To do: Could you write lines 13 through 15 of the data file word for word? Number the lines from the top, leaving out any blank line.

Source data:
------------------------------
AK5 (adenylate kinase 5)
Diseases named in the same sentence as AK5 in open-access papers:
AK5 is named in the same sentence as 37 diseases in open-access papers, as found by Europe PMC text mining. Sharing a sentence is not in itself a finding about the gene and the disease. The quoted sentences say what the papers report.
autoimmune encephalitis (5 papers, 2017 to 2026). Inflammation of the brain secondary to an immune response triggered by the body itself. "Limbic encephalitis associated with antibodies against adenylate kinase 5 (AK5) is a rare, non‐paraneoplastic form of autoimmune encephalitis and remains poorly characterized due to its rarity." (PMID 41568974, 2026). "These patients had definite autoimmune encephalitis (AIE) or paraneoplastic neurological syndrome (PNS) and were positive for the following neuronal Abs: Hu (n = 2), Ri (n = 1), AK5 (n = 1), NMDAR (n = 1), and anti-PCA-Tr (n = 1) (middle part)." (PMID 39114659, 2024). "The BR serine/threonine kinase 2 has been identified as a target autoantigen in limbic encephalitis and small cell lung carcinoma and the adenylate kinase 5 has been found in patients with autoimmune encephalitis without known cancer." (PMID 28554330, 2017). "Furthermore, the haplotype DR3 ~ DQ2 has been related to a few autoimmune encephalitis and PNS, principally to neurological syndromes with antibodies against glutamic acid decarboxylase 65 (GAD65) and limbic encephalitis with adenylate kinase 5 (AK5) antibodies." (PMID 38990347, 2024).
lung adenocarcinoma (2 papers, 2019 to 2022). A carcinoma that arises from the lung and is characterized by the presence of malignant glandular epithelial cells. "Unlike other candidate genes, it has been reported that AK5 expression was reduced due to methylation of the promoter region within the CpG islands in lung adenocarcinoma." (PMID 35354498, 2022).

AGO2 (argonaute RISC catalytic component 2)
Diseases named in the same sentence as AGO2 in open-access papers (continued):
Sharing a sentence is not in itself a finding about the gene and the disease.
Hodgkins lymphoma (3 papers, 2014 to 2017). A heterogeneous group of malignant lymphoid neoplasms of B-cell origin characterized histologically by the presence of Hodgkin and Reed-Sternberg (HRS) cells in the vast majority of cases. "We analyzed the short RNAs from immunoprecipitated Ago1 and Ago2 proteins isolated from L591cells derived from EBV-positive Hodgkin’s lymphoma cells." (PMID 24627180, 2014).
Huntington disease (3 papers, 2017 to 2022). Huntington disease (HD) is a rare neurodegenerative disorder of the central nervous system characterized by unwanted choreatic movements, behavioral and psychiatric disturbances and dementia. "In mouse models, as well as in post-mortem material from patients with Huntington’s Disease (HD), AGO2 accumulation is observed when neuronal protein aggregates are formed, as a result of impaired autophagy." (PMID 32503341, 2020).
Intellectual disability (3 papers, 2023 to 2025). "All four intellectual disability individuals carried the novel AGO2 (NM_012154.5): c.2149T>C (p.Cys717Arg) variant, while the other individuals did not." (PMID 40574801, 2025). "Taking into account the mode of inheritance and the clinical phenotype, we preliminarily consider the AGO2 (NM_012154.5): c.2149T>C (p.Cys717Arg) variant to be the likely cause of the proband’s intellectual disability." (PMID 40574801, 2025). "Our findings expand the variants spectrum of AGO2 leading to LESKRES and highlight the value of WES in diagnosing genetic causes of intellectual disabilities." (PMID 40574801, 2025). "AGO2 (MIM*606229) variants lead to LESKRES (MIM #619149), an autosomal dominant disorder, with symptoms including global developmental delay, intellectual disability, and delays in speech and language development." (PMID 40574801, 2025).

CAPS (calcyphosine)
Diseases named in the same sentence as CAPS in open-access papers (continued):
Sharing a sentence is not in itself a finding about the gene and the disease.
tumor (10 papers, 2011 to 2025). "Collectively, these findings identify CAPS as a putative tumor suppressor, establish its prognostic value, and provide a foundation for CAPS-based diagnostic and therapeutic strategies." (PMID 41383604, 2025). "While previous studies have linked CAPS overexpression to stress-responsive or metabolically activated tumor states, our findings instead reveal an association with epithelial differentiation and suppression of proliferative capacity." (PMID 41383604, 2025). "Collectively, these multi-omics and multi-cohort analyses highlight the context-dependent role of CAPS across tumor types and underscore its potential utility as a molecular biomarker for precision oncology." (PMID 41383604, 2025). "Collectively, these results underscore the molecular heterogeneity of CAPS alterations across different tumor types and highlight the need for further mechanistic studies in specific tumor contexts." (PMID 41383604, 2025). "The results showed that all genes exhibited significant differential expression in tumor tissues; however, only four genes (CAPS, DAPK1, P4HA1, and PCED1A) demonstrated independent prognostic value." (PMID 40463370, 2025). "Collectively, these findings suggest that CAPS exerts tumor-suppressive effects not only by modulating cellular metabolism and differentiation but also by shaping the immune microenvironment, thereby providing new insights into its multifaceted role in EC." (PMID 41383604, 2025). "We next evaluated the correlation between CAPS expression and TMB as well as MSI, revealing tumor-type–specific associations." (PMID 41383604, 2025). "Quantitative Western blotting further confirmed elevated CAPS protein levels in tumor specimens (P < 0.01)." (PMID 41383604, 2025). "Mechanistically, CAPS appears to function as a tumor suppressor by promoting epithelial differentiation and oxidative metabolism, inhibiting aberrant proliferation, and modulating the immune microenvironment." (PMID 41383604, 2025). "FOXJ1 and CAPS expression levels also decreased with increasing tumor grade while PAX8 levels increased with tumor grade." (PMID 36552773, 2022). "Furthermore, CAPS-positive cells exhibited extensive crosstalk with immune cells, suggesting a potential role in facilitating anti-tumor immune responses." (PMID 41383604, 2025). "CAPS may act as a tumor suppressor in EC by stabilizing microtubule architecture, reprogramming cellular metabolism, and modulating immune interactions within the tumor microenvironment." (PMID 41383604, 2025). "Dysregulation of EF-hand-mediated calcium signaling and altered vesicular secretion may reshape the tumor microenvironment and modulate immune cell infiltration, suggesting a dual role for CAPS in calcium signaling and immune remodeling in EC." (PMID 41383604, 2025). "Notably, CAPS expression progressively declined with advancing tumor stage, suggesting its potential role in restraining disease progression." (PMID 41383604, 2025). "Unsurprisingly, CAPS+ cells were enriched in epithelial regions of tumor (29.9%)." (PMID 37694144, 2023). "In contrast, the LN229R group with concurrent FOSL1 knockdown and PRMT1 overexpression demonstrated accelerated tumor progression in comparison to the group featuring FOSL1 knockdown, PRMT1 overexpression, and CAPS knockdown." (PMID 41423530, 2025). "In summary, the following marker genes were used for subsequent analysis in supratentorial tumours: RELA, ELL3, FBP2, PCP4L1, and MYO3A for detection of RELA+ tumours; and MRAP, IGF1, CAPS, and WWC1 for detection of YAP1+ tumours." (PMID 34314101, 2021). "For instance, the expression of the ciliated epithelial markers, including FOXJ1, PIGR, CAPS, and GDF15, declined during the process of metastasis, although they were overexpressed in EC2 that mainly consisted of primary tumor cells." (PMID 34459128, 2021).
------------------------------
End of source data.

Diseases named in the same sentence as CAPS in open-access papers (continued):
Sharing a sentence is not in itself a finding about the gene and the disease.
tumor (10 papers, 2011 to 2025). "Collectively, these findings identify CAPS as a putative tumor suppressor, establish its prognostic value, and provide a foundation for CAPS-based diagnostic and therapeutic strategies." (PMID 41383604, 2025). "While previous studies have linked CAPS overexpression to stress-responsive or metabolically activated tumor states, our findings instead reveal an association with epithelial differentiation and suppression of proliferative capacity." (PMID 41383604, 2025). "Collectively, these multi-omics and multi-cohort analyses highlight the context-dependent role of CAPS across tumor types and underscore its potential utility as a molecular biomarker for precision oncology." (PMID 41383604, 2025). "Collectively, these results underscore the molecular heterogeneity of CAPS alterations across different tumor types and highlight the need for further mechanistic studies in specific tumor contexts." (PMID 41383604, 2025). "The results showed that all genes exhibited significant differential expression in tumor tissues; however, only four genes (CAPS, DAPK1, P4HA1, and PCED1A) demonstrated independent prognostic value." (PMID 40463370, 2025). "Collectively, these findings suggest that CAPS exerts tumor-suppressive effects not only by modulating cellular metabolism and differentiation but also by shaping the immune microenvironment, thereby providing new insights into its multifaceted role in EC." (PMID 41383604, 2025). "We next evaluated the correlation between CAPS expression and TMB as well as MSI, revealing tumor-type–specific associations." (PMID 41383604, 2025). "Quantitative Western blotting further confirmed elevated CAPS protein levels in tumor specimens (P < 0.01)." (PMID 41383604, 2025). "Mechanistically, CAPS appears to function as a tumor suppressor by promoting epithelial differentiation and oxidative metabolism, inhibiting aberrant proliferation, and modulating the immune microenvironment." (PMID 41383604, 2025). "FOXJ1 and CAPS expression levels also decreased with increasing tumor grade while PAX8 levels increased with tumor grade." (PMID 36552773, 2022). "Furthermore, CAPS-positive cells exhibited extensive crosstalk with immune cells, suggesting a potential role in facilitating anti-tumor immune responses." (PMID 41383604, 2025). "CAPS may act as a tumor suppressor in EC by stabilizing microtubule architecture, reprogramming cellular metabolism, and modulating immune interactions within the tumor microenvironment." (PMID 41383604, 2025). "Dysregulation of EF-hand-mediated calcium signaling and altered vesicular secretion may reshape the tumor microenvironment and modulate immune cell infiltration, suggesting a dual role for CAPS in calcium signaling and immune remodeling in EC." (PMID 41383604, 2025). "Notably, CAPS expression progressively declined with advancing tumor stage, suggesting its potential role in restraining disease progression." (PMID 41383604, 2025). "Unsurprisingly, CAPS+ cells were enriched in epithelial regions of tumor (29.9%)." (PMID 37694144, 2023). "In contrast, the LN229R group with concurrent FOSL1 knockdown and PRMT1 overexpression demonstrated accelerated tumor progression in comparison to the group featuring FOSL1 knockdown, PRMT1 overexpression, and CAPS knockdown." (PMID 41423530, 2025). "In summary, the following marker genes were used for subsequent analysis in supratentorial tumours: RELA, ELL3, FBP2, PCP4L1, and MYO3A for detection of RELA+ tumours; and MRAP, IGF1, CAPS, and WWC1 for detection of YAP1+ tumours." (PMID 34314101, 2021). "For instance, the expression of the ciliated epithelial markers, including FOXJ1, PIGR, CAPS, and GDF15, declined during the process of metastasis, although they were overexpressed in EC2 that mainly consisted of primary tumor cells." (PMID 34459128, 2021).